brief slumber. I hear someone come up the stairs.
"It was Student Pettersen, I . . . I have two letters for him."
"He has gone home," replies the woman; "but he will return after the holidays. I could take the letters if you like!"
"Yes, thanks! that was all right," said I. "He could get them then when he came back; they might contain matters of importance. Good-morning."
When I got outside, I came to a standstill and said loudly in the open street, as I clenched my hands: "I will tell you one thing, my good Lord God, you are a bungler!" and I nod furiously, with set teeth, up to the clouds; "I will be hanged if you are not a bungler."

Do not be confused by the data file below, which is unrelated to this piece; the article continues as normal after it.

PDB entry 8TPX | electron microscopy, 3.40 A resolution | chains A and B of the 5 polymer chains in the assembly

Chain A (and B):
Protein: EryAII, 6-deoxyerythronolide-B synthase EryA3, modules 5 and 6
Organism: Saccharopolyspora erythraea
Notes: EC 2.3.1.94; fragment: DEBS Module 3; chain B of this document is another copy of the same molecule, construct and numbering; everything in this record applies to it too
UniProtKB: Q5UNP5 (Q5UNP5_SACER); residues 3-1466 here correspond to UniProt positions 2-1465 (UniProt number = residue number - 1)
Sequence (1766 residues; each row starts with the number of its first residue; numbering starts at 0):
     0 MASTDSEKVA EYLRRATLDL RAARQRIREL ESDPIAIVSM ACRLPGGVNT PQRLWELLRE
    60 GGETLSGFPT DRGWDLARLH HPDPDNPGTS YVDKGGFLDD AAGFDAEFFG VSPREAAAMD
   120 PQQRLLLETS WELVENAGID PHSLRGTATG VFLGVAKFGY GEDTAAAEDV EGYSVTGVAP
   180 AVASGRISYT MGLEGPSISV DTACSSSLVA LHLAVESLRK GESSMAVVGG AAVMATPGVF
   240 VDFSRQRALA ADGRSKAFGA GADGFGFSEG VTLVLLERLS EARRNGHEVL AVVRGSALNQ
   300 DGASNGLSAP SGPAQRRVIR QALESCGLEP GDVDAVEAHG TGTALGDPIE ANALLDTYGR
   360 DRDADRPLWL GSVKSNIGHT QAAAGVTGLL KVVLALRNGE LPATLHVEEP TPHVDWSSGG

Then I took a few strides, and stopped again. Suddenly, changing my attitude, I fold my hands, hold my head on one side, and ask, with an unctuous, sanctimonious tone of voice: "Hast thou appealed also to him, my child?" It did not sound right!
With a large H, I say, with an H as big as a cathedral! once again, "Hast thou invoked Him, my child?" and I incline my head,